Research Finds New Ways to Diagnose “Sleep and Circadian Rhythm” Disorders
“Time signature, which is a blood test, is really a major breakthrough for my field and perhaps the first type of blood test that will have implications for how we treat and identify patients with sleep and circadian disorders.”
About 70 million Americans suffer from sleep problems such as sleep apnea, insomnia and restless leg syndrome. But physicians often miss circadian rhythm sleep-wake disorders.
Phyllis Zee: “They present like somebody who may have insomnia or somebody who may have what we call hypersomnia, excessive daytime sleepiness, but it’s actually due to an alteration or pathology in the circadian clock system.”
Everyone has an internal clock that produces circadian rhythms, intrinsic rhythms that keep a time of approximately 24 hours. They’re not driven by light-dark cycles; instead, these rhythms are generated at a molecular level. This circadian clock system exists in every single cell of the human body and is regulated by a core clock genetic mechanism. There are also more than 10 “clock genes” that reside in the nucleus of cells and produce proteins that determine whether you are a “night owl” or “morning lark.”
Phyllis Zee: “How quickly these proteins get degradated in the cytoplasm determines whether you’re going to be an owl or a lark. So if you’re an owl, it is because your clock genetic system is taking a little slower than the 24-hour cycle. If you’re a lark (your clock) is probably going a little faster. That’s why larks wake up early, because they finished that circadian cycle, that molecular circadian cycle, a little faster than the rotation of the earth on its axis around the sun.”
Northwestern Medicine is home to the first circadian medicine clinic in the country. People come from around the world for treatment. Typical patients are younger adults who have had problems sleeping since their teenage years. Many cannot fall asleep until after 2 a.m. They can’t wake up in time for school or work and many end up being diagnosed with mental health issues such as depression or anxiety. After a diagnosis, patients can be treated successfully with melatonin and blue light therapy.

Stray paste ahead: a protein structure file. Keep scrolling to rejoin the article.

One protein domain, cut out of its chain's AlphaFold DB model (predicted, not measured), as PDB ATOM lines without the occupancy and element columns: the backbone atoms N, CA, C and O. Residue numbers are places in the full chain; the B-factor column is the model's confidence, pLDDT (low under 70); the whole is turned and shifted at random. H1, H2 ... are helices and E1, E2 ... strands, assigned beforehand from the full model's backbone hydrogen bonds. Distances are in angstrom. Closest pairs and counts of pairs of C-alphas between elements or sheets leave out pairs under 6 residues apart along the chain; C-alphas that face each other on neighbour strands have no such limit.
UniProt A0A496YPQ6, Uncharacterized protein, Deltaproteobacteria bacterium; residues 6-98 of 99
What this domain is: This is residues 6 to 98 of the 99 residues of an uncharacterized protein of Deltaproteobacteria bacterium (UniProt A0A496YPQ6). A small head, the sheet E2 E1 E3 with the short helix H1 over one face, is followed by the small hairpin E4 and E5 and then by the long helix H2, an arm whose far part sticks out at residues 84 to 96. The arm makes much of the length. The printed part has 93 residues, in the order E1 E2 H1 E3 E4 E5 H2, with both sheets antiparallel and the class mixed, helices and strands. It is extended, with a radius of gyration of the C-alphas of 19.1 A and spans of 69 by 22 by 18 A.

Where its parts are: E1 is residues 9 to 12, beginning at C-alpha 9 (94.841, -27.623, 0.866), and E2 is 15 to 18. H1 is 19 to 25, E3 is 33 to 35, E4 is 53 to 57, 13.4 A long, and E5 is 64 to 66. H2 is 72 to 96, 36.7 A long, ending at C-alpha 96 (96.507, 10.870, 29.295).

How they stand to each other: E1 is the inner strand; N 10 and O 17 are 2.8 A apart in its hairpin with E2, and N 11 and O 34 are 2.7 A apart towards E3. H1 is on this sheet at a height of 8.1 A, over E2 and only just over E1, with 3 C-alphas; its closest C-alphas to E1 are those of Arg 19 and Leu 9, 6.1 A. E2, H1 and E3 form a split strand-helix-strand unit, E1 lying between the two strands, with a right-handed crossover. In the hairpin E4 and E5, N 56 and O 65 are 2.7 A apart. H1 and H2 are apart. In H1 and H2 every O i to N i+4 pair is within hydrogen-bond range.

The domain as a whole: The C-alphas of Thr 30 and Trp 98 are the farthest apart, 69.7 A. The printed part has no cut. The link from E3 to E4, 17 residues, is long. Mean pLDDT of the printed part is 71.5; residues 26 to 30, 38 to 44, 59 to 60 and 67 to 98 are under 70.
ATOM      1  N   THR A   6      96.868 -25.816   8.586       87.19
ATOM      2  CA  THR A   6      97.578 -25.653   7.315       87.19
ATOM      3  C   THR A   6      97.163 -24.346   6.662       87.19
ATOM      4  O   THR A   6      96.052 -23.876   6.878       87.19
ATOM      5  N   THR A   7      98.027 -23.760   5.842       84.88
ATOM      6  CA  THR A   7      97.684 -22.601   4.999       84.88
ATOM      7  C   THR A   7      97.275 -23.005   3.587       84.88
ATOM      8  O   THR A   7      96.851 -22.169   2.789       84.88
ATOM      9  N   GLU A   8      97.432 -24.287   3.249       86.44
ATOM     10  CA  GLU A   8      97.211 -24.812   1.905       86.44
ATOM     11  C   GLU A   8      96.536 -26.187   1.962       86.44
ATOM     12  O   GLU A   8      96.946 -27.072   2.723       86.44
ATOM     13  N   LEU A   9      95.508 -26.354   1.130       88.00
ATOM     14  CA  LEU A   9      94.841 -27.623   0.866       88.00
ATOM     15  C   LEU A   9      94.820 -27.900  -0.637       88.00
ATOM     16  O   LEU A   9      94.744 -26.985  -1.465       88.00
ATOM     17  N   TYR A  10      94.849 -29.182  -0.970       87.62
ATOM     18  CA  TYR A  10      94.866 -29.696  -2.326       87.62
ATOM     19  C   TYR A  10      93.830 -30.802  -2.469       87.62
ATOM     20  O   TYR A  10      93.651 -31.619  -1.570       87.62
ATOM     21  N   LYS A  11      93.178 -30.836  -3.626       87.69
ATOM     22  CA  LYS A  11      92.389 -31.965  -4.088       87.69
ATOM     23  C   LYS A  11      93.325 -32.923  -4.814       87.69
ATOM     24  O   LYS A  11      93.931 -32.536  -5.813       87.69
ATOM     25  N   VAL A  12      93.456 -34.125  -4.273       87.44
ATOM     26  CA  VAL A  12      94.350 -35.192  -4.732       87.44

Phyllis Zee: “I actually see physiology in play and I can say, ‘I think your melatonin rhythm is going to be at 4 a.m. instead of 9 p.m. Let’s sample this. Let’s take a look at this!’ … you feel like every day you’re discovering something.”
Zee was part of a Northwestern team that recently developed the first simple blood test to identify individuals’ precise internal clock times as compared to external time. The test, Time Signature, requires only two blood draws. Previously, measurements this precise could only be achieved through a costly and laborious process of taking samples every hour over a span of multiple hours.
Phyllis Zee: “This is a first step towards providing what I call a biomarker, a time based biomarker, for circadian timing, and it isn’t just for sleep.”
The blood test could advance personalized medicine and help physicians determine the best time of the day for a person to take certain medications, such as blood pressure medication, and other medications that target “clock genes.”
Phyllis Zee: “We can maximize not just the effectiveness, but also decrease the side effects of medications.”
The recent publication about Time Signature test is a a proof of concept, to show that it works, Zee says. The study was done in healthy young people; next it will move into patient populations.